Wednesday, December 30, 2009

Jeffrey Heller's new-found respect for the Israeli Supreme Court

In previous posts, we noted how Reuters correspondents seek to question the equity of Israel's justice system and belittle the authority of Israel's Supreme Court when it comes to legal decisions they don't like, e.g., restoring property in Jerusalem to Jews who have proven Title.  Correspondents like Jeffrey Heller do this for example, by failing to attribute rulings to the Israeli Supreme Court or Israeli High Court, instead alluding with vagueness to orders by "an Israeli court" (indeterminate; subordinate) and offering no detail on the Court's rulings which would contextualize decisions.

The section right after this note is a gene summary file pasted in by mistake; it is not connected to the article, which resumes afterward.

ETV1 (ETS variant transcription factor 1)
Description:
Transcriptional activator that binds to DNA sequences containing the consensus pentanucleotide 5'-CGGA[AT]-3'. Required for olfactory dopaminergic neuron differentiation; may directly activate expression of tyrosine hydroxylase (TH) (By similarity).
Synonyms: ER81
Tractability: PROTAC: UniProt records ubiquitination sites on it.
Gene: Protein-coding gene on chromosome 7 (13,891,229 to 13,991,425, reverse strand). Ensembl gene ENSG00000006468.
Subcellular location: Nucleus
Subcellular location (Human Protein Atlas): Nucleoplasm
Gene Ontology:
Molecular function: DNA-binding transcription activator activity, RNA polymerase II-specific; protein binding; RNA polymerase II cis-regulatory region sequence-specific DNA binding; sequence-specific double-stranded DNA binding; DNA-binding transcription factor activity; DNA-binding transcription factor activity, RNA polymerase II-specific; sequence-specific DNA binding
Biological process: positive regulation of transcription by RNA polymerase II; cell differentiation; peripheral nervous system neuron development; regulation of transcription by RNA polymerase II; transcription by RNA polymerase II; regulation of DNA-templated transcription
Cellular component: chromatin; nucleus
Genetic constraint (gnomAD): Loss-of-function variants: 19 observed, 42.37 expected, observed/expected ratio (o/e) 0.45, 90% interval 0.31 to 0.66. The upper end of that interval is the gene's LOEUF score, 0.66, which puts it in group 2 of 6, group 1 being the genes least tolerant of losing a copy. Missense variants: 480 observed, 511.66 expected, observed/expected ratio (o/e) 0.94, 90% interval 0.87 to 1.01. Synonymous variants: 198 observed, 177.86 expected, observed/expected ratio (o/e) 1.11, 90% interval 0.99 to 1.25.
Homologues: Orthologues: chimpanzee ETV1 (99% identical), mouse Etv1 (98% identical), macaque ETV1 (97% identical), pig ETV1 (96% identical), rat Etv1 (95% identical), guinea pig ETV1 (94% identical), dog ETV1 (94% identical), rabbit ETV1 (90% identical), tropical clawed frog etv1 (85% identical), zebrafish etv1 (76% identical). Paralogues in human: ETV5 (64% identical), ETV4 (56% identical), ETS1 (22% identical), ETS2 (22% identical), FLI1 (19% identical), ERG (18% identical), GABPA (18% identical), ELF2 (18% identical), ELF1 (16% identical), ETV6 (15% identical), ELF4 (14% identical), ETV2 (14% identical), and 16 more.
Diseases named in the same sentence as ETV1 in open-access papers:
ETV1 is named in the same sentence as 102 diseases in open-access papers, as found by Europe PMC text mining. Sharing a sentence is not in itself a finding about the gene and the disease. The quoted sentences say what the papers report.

In a story today on the decision by the Israeli Supreme Court to open Highway 443 to Palestinian traffic, Jeffrey Heller discovers a new-found respect for Israel's Supreme Court, referring to it by name and quoting the Chief Justice:
Israel's Supreme Court ruled on Tuesday that Highway 443, which cuts through the occupied West Bank and links Jerusalem and Tel Aviv, must be open to Palestinian traffic banned since 2002 by the military after attacks on Israeli vehicles.

"Freedom of movement is a basic human right and every effort must be made to implement it in territory held by Israel," Chief Justice Dorit Beinisch said in a ruling in favor of Palestinian villages, located along the highway, that brought the suit.
Apparently for Reuters, the law is an ass only when it disagrees.

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